18. exactly. As with some other London constituencies, such as Ilford N & Brentford/Isleworth, I’d contend that different parts of the constituency are trending in different directions. It MAY be however that the pro-Tory movement in the north is more pronounced than the pro-Labour movement in the south. Whether this can continue indefinitely – surely there are limits to how much stronger the Tories can get than they are already in Nightingale & Wandsworth Common wards – is another matter.

  19. Labour’s notional majority here in 1979 was 5000, in Battersea it was 7000.

  20. Yes – the swings to the Tories in 1983 were pretty much standard-issue in both constituencies. It was from 1987 that the results began to diverge, although this divergence was interrupted in the 1997 & 2001 general elections.

  21. This has become a much better tory target than Mitcham and Morden over the years though I say the best chance of the tories wininng it was last election.

    Yet again I would say Hackney North is probably better Con target than MM now.

  22. well maybe but both are hopeless of course. I know a Tory party member in Twickenham who has done more work elsewhere than in his own borough in recent years, who described to me how hard the Tories worked to try & win Lea Bridge in Hackney N from Labour, and how far away they were from making any serious impression. It’s clear that the Tories do much better in municipal elections there, especially in the ultra-Orthodox Jewish areas, than in general elections in any case.

  23. I am surprised that they hadn’t progressed from 1998 when they had 12 seats. I would have expected them over the years to take advantage of the gentrification of the south and win Haggerston and De Beaviour in 2002 maybe a partial gain in Hoxton.

  24. “I know a Tory party member in Twickenham who has done more work elsewhere than in his own borough in recent years”

    It isn’t JJB is it 😉

  25. In 1998 the Hackney Labour Party was in a terrible state. When the internecine fighting was brought to an end, the other parties were always going to have a tougher time of it.

  26. no Richard it isn’t. It isn’t a contributor to this site.

  27. The Tory performance here was not bad in 2010 – the difference is the Labour vote is strong and turns out.

  28. I’m not sure that those Labour wards in Tooting are getting poorer. I suspect that the incomes are about average for a London area of that type and the results reflect more a very loyal ethnic Labour vote from the history of settlement in that area. The housing is very similar to Bedford ward but that ward just happens to have a pocket of larger, more expensive housing.

  29. No, I don’t disagree with that. The areas in the south of the seat aren’t getting poorer; but the number of non-white voters is increasing. There are of course still many black voteres but there is a large South Indian community, which isn’t common in London. If anything, South Indians are even more loyal to Labour than the main subcontinental groups of Indian Hindus originating from the north of the country, Pakistani Muslims & Indian Sikhs.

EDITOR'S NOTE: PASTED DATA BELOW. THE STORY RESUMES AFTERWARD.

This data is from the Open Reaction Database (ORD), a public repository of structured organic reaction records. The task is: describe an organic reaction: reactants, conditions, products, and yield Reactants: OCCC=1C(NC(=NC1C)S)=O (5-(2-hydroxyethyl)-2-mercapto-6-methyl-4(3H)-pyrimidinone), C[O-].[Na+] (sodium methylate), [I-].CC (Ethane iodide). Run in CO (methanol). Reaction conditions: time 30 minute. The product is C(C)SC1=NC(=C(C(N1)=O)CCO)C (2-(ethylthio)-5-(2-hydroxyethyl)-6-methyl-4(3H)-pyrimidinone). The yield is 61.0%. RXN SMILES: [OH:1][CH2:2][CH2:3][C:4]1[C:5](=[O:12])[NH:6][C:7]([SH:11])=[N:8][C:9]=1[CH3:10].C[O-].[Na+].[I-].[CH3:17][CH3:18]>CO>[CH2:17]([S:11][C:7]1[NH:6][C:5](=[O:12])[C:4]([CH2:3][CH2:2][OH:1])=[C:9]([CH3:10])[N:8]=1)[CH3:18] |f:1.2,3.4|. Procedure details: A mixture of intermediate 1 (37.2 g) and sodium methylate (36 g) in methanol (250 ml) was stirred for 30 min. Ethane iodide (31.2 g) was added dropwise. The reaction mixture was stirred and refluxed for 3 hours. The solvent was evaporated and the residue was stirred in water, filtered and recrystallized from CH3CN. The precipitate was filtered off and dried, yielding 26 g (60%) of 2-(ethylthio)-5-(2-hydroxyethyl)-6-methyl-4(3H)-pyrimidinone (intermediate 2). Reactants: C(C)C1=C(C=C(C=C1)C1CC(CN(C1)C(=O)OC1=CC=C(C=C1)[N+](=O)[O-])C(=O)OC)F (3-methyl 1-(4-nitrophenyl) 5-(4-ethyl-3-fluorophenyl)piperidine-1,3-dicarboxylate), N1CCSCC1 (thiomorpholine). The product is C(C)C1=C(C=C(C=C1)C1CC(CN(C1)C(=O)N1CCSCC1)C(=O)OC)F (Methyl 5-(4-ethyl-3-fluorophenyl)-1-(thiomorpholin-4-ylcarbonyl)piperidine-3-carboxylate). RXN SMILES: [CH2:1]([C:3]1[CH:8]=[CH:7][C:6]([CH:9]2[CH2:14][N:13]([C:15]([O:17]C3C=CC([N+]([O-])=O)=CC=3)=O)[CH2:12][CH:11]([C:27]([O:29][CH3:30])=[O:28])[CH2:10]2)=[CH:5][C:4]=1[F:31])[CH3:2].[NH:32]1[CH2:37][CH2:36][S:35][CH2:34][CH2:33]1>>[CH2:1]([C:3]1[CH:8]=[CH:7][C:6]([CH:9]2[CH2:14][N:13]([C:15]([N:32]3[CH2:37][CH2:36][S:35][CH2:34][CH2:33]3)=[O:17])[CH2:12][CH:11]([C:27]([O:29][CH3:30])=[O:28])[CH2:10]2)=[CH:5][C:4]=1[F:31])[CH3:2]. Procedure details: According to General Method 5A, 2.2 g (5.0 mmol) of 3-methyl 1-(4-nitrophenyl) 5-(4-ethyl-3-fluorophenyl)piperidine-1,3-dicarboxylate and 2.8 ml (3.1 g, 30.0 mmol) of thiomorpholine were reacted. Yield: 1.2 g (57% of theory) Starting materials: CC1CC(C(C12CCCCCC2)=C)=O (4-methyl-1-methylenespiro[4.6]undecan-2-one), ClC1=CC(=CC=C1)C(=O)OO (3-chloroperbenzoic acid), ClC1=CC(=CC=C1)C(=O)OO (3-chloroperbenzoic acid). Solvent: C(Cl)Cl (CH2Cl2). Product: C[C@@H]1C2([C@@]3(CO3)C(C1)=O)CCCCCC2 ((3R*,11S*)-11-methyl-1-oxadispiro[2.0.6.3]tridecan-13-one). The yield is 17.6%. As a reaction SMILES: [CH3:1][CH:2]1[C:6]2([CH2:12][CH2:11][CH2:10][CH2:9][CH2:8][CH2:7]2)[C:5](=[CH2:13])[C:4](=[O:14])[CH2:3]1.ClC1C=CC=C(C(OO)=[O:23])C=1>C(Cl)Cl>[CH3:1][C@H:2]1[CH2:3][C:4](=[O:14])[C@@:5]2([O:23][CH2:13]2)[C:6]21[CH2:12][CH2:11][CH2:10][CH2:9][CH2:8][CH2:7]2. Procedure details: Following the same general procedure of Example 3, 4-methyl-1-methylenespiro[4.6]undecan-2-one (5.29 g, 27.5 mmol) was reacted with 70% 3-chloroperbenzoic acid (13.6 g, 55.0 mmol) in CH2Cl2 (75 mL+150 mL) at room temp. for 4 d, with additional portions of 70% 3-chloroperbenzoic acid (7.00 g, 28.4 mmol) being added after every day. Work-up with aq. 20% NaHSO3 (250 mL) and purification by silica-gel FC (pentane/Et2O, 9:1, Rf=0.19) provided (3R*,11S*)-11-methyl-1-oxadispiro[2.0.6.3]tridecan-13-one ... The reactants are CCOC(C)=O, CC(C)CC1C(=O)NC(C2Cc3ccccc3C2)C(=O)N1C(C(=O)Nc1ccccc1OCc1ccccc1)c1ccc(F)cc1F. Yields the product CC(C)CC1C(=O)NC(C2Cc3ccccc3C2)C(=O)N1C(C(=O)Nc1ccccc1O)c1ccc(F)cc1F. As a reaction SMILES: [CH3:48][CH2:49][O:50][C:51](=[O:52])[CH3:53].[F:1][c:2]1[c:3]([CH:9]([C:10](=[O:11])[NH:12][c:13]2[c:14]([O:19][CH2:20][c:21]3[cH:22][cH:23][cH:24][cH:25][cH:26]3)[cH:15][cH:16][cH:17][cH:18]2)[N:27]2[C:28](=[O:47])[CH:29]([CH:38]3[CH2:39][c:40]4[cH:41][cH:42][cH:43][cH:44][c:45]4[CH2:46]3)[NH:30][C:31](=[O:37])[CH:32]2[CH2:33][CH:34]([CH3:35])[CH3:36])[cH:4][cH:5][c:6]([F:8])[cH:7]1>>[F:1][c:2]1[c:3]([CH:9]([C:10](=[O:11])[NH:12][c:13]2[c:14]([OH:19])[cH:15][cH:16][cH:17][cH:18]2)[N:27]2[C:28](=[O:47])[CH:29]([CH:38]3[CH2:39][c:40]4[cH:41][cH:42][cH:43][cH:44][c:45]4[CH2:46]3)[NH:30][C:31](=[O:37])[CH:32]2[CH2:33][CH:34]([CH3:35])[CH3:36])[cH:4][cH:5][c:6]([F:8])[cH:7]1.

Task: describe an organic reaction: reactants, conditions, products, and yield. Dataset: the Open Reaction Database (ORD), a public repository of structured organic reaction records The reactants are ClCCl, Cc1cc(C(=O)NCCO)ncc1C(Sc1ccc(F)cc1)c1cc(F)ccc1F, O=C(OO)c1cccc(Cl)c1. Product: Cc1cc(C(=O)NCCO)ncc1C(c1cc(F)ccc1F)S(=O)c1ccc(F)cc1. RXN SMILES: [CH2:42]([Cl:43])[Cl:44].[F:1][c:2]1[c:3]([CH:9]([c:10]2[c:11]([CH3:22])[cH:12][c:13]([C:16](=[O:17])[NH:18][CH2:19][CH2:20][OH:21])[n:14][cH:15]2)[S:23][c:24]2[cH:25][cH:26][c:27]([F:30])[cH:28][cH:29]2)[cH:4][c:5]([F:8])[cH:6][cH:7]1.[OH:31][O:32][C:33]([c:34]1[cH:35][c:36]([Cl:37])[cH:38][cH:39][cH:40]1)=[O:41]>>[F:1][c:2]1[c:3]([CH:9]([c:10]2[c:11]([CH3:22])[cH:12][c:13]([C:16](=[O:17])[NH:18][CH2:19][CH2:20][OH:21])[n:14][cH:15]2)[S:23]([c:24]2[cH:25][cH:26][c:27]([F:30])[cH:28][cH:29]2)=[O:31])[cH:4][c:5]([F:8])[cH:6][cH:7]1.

30. I would hope that the superb performance of the council might attract ethnic incomers to vote conservative.

  31. ‘I would hope that the superb performance of the council might attract ethnic incomers to vote conservative.’

    And I would hop that pigs might grow wings and fly to Canada but I can’t see it happening

    One of the biggest problem the Tories have in winning the ethnic vote – aside from the racist things some of theoir members saay – is their choice of ethnic minority candidates who stand for them. Notwithstanding one or two exceptions, I don’t see ethnic minority voters warming much the the likes of the self-worshipping Adam Afriyie, Euro obessesive Pritti Patel and slavery apologist Kwasi Kwarteng

    They come across and even odder than their white counterparts

  32. Sam Gyimah looks like being something of an exception perhaps – he has made quite an assured start to his career. Don’t see Shailesh Vara or Paul Uppal as being all that repellent either, although I am near-certain Uppal will lose his seat. Nadhim Zahawi is a bit of a mixture – he seems quite sensible at times, but can make surprisingly irascible comments at others. Re the pigs flying, I don’t want to seem complacent, but in general election terms I feel Tim is probably right. I do think that some of those who ticket-split in Wandsworth may well be non-white; but there’s surely no way that what Joe described as “the superb performance of the council” (obviously not a phrase I’d even dream of using re Wandsworth Council) could impact on parliamentary voting habits amongst non-white voters, and for the matter the vast majority of white voters either.

  33. ……..except of course indirectly; the demographic change which has ruined Labour’s base in the other 2 Wandsworth constituencies is of course to a very large extent a product of the policies of the council since the Tories gained control in 1978.

  34. You may not like it, and you may be right Barnaby, but the council has an unusually good reputation.

  35. ‘Sam Gyimah looks like being something of an exception perhaps’

    He was the exception I was referring to

    Uppall and Zahawi aren’t too bad and whilst she’s disliked by many Tories, I find Helen Grant relatively inoffensive